Second, there is Justice O'Connor's concurring opinion. While she wrote separately to explain why "compliance with the results test of § 2 of the Voting Rights Act (VRA) is a compelling state interest" and why "that test can coexist in principle and in practice with Shaw," Vera, 517 U.S. at 990 (O'Conner, J., concurring), she accepted the plurality opinion's understanding of the Miller predominant-factor standard; this, of course, is unremarkable, since she wrote the plurality opinion as well. Therefore, for the same reason that Alabama's quotas warrant strict scrutiny under the plurality opinion, they warrant the same under Justice O'Connor's concurrence.

Third is Justice Kennedy's concurrence. While he joined the plurality opinion, he expressly and unequivocally stated in his discussion of the Miller predominant-factor standard that, "In my view, we would no doubt apply strict scrutiny if a State decreed that certain districts had to be at least 50 percent white, and our analysis should be no different if the State so favors minority races." Id. at 996 (Kennedy, J., concurring). Similarly, because Alabama has decreed that SD 26 must be 72% black, no matter what the other demographics are, and because it drew SD 26 so as to make it 75% black, it would be difficult, if not impossible to explain to Justice Kennedy why SD 26 would not be subject to strict scrutiny. And the same would apply to SD 23's 64% quota, SD 24's 62% quota, and so forth. And the same would apply to HD 55's 73% quota, HD 57's 68% quota, and so forth.

Fourth, there is Justice Thomas's concurrence, in which Justice Scalia joined. Justice Thomas stated that "Georgia's concession that it intentionally created majority-minority districts was sufficient to show that race was a predominant, motivating factor in its redistricting." Id. at 1000 (Thomas, J., concurring in the judgment) (emphasis added). He further stated that, "Strict scrutiny applies to all governmental classifications based on race, and we have expressly held that there is no exception for race-based redistricting." Id. One does not need to think long to know what Justice Thomas's views on Alabama's quotas would be.

Fifth and finally, four Justices in Vera dissented and concluded that the challenged legislative plan did not warrant strict scrutiny. Though the majority in this case reaches a similar result about the Alabama plan, I do not think the majority can take solace from the reasoning of the Vera dissenters. Justice Stevens wrote a dissent in which Justices Ginsburg and Breyer joined; Justice Souter wrote a separate dissent, but stated that he agreed with Justice Stevens's application of the Miller predominant-factor standard. For this reason, I will discuss only Justice Stevens' opinion. Justice Stevens stated that "the typically fatal skepticism that we have used to strike down the most pernicious forms of state behavior" need not apply only if three conditions are met: "the state action (i) has neither the intent nor effect of harming any particular group, (ii) is not designed to give effect to irrational prejudices held by its citizens but to break them down, and (iii) uses race as a classification because race is relevant to the benign goal of the classification." Id. at 1010 (Stevens, J., dissenting) (quotation marks omitted). There is absolutely nothing in the record to support the conclusion that these conditions are present as to Alabama's redistricting plans. Indeed, it appears that the only racial dynamic at play in Alabama's plans is that white members of the Alabama legislature, and the white ones alone, have expressly and specifically targeted black legislators and the members of their districts for difference in treatment solely because of the race of those legislators and over those black legislators' deep and vocal objections.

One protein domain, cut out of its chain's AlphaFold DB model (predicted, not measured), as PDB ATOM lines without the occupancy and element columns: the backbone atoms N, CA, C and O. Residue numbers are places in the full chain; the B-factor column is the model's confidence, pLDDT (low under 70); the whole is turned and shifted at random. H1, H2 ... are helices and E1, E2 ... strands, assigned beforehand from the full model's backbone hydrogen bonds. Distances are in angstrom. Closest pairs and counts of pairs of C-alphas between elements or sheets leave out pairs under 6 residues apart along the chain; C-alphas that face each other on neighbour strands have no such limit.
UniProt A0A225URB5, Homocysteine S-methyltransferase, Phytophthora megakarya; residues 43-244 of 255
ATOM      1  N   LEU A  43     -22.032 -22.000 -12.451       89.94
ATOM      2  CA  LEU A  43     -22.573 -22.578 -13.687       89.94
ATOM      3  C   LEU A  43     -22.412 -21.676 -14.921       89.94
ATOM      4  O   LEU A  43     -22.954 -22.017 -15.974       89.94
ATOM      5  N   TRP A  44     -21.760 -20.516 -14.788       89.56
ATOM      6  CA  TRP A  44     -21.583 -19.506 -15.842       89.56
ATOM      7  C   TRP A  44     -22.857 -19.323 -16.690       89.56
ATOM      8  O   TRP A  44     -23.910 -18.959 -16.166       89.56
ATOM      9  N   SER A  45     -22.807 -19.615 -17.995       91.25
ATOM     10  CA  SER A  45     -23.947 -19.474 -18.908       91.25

This aspect of this case, in particular, bears a disturbing similarity to Gomillion, 364 U.S. 339, where the Supreme Court condemned the redrawing of Tuskegee, Alabama's municipal boundaries by white members of the Alabama Legislature so as to exclude almost all the black citizens of that community. Admittedly, the there are some fundamental differences between this case and Gomillion: This case is based on the Fourteenth Amendment, and Gomillion was based principally on the Fifteenth Amendment, although it has also been read as a Fourteenth Amendment case, see Shaw, 509 U.S. at 645; this case involves a Shaw claim, whereas Gomillion involved an invidious discrimination claim, although again Shaw itself drew on Gomillion; and, in this case, blacks are being brought into or kept in a district solely because of their race, and, in Gomillion, blacks were being excluded from a district solely because of their race. Nevertheless, in both cases, white members of the Alabama legislature, and the white ones alone, expressly and specifically targeted black people and treated them differently in the drawing of district lines solely because of the race. And despite the fact these black people object to, and are even offended, by this racial targeting and treatment, they are powerless to do anything about it politically. Or, to put it another way, a white majority has unwelcomely imposed its will on how a black minority is to be treated politically.